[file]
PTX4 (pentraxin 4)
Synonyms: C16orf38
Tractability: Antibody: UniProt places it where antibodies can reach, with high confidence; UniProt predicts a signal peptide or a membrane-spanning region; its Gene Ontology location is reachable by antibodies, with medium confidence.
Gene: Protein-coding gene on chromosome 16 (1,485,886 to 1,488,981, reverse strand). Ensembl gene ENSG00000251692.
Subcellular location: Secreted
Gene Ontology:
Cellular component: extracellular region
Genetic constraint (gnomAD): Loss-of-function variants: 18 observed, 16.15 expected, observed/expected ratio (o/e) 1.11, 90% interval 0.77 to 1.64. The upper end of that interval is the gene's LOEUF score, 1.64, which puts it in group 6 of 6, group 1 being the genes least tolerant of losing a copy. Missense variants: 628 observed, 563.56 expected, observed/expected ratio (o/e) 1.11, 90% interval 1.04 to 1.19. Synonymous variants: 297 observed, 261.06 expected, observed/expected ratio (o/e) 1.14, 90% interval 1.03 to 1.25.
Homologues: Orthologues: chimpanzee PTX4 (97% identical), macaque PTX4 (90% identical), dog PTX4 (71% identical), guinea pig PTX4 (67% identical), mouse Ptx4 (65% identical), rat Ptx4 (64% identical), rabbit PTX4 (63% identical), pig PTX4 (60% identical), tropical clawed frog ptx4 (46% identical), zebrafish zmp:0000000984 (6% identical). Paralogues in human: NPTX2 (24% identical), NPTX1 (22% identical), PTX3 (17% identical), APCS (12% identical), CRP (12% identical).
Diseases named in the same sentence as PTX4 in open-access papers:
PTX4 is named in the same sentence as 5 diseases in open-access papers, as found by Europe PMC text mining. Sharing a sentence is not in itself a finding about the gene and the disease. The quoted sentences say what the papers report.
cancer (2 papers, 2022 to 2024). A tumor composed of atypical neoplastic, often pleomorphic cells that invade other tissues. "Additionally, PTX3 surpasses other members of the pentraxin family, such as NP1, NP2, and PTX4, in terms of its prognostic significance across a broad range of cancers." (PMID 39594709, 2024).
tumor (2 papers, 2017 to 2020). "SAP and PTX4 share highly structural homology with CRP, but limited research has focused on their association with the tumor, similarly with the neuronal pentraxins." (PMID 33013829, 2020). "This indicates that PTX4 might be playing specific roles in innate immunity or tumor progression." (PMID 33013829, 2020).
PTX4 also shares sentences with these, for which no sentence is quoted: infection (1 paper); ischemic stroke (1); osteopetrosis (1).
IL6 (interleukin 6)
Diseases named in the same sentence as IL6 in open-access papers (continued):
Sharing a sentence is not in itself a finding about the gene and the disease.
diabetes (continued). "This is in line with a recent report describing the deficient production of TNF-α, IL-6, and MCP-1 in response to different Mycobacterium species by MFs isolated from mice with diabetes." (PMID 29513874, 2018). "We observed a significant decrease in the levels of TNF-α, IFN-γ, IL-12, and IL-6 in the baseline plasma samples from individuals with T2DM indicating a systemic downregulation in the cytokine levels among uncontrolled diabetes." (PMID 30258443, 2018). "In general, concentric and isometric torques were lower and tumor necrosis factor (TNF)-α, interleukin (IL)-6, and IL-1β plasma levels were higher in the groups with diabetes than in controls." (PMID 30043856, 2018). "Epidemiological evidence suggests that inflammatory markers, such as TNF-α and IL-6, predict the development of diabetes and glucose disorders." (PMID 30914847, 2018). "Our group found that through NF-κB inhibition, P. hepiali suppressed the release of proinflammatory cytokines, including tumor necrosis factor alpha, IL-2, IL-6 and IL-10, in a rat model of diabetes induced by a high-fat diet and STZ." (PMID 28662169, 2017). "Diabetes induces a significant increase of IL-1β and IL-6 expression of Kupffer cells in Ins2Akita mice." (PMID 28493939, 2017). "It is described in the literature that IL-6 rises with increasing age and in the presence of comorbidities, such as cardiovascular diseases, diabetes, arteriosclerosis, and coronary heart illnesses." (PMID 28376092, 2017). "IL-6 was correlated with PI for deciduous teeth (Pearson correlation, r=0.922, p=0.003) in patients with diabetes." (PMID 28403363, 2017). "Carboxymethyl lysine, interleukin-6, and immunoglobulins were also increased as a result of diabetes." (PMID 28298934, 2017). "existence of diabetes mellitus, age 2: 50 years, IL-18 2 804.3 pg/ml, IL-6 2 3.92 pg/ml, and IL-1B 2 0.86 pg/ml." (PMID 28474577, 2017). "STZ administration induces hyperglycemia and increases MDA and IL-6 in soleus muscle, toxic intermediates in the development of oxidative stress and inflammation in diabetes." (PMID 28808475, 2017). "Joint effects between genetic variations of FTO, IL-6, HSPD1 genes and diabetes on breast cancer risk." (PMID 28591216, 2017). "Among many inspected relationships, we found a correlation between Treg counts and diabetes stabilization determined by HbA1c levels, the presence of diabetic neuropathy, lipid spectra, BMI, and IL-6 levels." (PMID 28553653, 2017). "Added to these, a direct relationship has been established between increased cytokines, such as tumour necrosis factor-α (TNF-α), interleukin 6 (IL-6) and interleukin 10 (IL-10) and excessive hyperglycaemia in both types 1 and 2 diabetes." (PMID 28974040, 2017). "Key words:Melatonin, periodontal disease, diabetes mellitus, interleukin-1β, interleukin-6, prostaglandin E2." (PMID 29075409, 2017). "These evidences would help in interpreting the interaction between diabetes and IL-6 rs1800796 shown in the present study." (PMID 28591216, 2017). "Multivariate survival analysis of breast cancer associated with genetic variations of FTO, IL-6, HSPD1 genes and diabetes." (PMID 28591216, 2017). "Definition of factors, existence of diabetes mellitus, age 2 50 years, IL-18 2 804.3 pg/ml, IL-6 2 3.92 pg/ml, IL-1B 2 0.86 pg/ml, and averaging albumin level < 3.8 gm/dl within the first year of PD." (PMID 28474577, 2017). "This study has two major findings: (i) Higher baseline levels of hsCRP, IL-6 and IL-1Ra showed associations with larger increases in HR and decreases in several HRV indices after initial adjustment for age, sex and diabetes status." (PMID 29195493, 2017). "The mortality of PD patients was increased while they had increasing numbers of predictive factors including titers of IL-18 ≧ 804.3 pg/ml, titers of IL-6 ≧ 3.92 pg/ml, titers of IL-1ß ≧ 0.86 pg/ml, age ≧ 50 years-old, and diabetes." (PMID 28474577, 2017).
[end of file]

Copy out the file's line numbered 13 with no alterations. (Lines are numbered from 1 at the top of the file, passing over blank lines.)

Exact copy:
tumor (2 papers, 2017 to 2020). "SAP and PTX4 share highly structural homology with CRP, but limited research has focused on their association with the tumor, similarly with the neuronal pentraxins." (PMID 33013829, 2020). "This indicates that PTX4 might be playing specific roles in innate immunity or tumor progression." (PMID 33013829, 2020).